Please note that I am not attempting to target any individual directly, and I’d probably attribute it to the lack of information about how the gaming industry and the gaming development process works (along with how it ties in with investors and stakeholders).
But I thought I’d point out certain ideologies that I feel may be harmful to gaming development from certain point of views (even if they are not intended to be that way). You are free to agree or disagree with me on this (as I do not intent to impose this POV on anyone else as well) and I am always open to critical discussion relating to this matter.
I would like to just spend time to dive into this because it is important to look into various perspectives. I do think it really depends on how you see it. There are many factors relating to this matter:
- There are usually a lot of bugs when any new update / software is first released. This is why some choose to go through closed testings before launch, but even then it is impossible to test every single thing because different people will have different ideas on how to navigate them as compared to the developers.
- This anniversary patch basically just focused on only a few areas to expand on as compared to a full fledged game release where the bugs may be sporadic across many different features / menus / etc. As a result, it is going to be more obvious in this case.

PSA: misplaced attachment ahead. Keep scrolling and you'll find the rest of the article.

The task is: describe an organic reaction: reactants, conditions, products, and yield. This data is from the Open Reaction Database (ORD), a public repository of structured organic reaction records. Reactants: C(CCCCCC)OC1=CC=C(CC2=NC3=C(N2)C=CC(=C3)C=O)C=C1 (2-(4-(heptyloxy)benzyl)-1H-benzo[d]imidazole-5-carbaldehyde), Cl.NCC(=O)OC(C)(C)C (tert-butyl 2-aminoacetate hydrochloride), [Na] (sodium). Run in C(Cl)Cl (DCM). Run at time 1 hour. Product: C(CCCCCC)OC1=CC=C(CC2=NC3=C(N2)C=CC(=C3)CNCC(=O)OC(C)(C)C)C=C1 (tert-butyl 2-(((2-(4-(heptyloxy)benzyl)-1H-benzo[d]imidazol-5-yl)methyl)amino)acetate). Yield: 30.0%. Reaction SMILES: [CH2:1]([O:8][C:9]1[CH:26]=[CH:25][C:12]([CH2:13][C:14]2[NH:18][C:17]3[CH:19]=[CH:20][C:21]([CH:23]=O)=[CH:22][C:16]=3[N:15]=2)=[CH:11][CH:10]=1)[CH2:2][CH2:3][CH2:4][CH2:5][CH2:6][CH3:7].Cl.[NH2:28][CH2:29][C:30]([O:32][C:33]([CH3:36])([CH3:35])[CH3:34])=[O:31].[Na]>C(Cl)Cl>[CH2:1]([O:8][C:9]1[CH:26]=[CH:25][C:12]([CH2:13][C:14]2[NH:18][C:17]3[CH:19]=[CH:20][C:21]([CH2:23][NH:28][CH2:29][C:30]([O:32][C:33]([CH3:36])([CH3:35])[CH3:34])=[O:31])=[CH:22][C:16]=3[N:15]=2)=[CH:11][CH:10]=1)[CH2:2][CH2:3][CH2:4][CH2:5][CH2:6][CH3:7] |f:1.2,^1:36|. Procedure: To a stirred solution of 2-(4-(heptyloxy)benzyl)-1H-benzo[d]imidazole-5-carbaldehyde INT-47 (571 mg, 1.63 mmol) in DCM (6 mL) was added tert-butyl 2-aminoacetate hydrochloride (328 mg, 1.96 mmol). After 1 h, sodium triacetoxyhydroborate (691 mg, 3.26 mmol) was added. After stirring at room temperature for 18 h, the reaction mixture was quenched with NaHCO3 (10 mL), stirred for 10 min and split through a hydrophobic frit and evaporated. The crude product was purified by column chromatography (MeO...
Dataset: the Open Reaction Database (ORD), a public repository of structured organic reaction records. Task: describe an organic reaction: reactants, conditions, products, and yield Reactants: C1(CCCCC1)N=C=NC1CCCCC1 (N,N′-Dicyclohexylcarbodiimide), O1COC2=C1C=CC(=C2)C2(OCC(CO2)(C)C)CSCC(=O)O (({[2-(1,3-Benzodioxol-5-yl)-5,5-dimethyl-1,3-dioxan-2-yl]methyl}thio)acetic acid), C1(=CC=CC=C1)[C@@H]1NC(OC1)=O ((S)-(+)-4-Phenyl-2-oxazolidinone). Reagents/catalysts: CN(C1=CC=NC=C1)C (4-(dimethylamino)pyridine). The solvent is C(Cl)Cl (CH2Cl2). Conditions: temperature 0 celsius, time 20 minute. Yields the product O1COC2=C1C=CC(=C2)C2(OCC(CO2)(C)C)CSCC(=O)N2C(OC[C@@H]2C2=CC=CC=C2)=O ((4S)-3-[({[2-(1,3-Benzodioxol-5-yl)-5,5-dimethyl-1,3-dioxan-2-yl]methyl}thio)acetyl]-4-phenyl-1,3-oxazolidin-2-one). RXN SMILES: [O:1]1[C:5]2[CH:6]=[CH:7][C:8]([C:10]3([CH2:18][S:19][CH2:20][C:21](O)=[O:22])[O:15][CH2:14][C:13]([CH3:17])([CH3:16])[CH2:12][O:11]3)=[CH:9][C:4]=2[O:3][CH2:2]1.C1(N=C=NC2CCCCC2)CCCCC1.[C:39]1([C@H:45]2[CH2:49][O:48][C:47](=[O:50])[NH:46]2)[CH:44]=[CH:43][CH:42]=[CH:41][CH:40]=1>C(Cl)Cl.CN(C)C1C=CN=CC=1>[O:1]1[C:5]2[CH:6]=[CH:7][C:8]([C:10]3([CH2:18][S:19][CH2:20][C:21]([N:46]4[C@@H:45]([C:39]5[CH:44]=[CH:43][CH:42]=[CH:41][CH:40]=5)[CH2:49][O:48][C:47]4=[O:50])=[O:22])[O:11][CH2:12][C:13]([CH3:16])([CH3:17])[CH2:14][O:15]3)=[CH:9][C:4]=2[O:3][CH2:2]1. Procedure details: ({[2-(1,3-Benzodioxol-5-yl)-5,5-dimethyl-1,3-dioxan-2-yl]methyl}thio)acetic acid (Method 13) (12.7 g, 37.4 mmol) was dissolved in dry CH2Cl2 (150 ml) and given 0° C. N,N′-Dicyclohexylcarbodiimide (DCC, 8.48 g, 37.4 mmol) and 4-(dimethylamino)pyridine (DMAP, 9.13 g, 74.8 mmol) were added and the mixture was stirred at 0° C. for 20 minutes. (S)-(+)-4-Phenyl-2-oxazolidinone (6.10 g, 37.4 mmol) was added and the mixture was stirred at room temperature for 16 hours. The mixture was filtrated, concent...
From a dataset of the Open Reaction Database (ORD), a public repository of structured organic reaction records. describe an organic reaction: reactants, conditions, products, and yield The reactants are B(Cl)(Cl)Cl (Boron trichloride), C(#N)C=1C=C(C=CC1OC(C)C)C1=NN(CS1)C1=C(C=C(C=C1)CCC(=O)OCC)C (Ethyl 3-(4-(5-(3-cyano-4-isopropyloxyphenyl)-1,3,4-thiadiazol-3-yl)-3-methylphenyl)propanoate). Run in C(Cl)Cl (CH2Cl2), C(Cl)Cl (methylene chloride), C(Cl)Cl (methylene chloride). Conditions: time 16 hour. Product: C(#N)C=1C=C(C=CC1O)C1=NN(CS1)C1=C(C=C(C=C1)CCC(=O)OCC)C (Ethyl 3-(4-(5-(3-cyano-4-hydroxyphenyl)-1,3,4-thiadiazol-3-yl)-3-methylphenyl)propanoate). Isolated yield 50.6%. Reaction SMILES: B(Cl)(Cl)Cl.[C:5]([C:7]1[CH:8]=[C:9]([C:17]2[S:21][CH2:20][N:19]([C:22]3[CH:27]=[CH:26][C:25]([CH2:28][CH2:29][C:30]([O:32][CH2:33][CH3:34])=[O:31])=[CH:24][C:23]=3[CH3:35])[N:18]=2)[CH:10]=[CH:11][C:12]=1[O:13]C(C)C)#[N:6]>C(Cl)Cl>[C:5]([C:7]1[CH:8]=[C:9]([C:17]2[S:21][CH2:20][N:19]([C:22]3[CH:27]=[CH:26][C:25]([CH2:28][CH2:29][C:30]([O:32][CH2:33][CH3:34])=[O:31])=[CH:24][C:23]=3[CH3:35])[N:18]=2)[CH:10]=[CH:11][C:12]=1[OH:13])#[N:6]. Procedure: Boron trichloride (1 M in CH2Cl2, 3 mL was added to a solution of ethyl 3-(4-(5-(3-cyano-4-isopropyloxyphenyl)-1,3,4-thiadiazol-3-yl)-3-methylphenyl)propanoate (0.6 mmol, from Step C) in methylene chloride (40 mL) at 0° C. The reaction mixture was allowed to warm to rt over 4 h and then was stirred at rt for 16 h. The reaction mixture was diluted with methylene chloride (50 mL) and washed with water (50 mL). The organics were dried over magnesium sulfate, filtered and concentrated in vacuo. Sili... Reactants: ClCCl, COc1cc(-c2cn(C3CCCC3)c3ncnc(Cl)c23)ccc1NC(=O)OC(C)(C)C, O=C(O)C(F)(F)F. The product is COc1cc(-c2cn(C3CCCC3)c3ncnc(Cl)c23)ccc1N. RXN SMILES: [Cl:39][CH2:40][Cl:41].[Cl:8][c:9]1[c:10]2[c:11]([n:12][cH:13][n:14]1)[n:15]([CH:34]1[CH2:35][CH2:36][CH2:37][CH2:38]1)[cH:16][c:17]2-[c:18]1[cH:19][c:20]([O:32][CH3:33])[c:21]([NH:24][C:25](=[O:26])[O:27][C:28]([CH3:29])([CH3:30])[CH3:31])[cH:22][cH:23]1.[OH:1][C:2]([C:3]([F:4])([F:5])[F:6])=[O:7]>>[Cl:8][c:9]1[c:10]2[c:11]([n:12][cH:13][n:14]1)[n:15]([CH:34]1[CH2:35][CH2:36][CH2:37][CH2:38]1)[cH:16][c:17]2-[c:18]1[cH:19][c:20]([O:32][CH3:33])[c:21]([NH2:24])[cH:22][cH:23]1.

- The SC2 developer team is probably the smallest out of all the franchises. That is because the money generated (if any) is probably insufficient to support a proper team let alone upkeep server costs while supporting certain tourneys and the official casters’ pay. This is also why the forums avatar is still not fixed. They are basically paying a 3rd party just to maintain the functionality of the forums. The same team may even be split between debugging for SC1 and SC2, which means slowly patches and updates.
- The game is already 10 years old. It’s already surprising that there are still updates for a game this old (let’s not consider WoW to be in the same category because it has revenue from monthly access passes). It’ll be interesting to look into the gaming industry and figure out how many of those games match up to the level of replayability and balance like SC2.
So to link it back to your claim, I do 100% agree that it is “unprofessional” that there are bugs and that some achievements are not working exactly as they intended to. But the context is that resources on the SC2 team is very likely limited compared to other projects or games.
< Just Additional Stuff >
The landscape of the gaming industry is already crappy the way it is right now with the scandals involving EA, Naughty Dog, Sony, etc. There are matters that I am strongly against, like loot boxes, or time / money gates, etc, and I do think that people should rise up against such practices. But if we do a sweep and just consider everything to be bad, then most companies will just resign to the fact that they are going to get flak either way and take the way that earns the most money. I don’t think anyone, as an individual, has considered everything to be bad. But it may sound this way if everyone picks a different area to deem as such. On the whole it will seem as though everything is this way.
SC2 is what I’d call the last remaining game that was created by Blizzard. All other games were created or updated by Activision already. Once it goes, it will truly be the end of the games that we love especially since Michael Morhaime has left the company. It is sad but until the gaming community rise up and really boycott such practices on a larger scale (rather than just from a per individual basis), I am only afraid that it will get worse.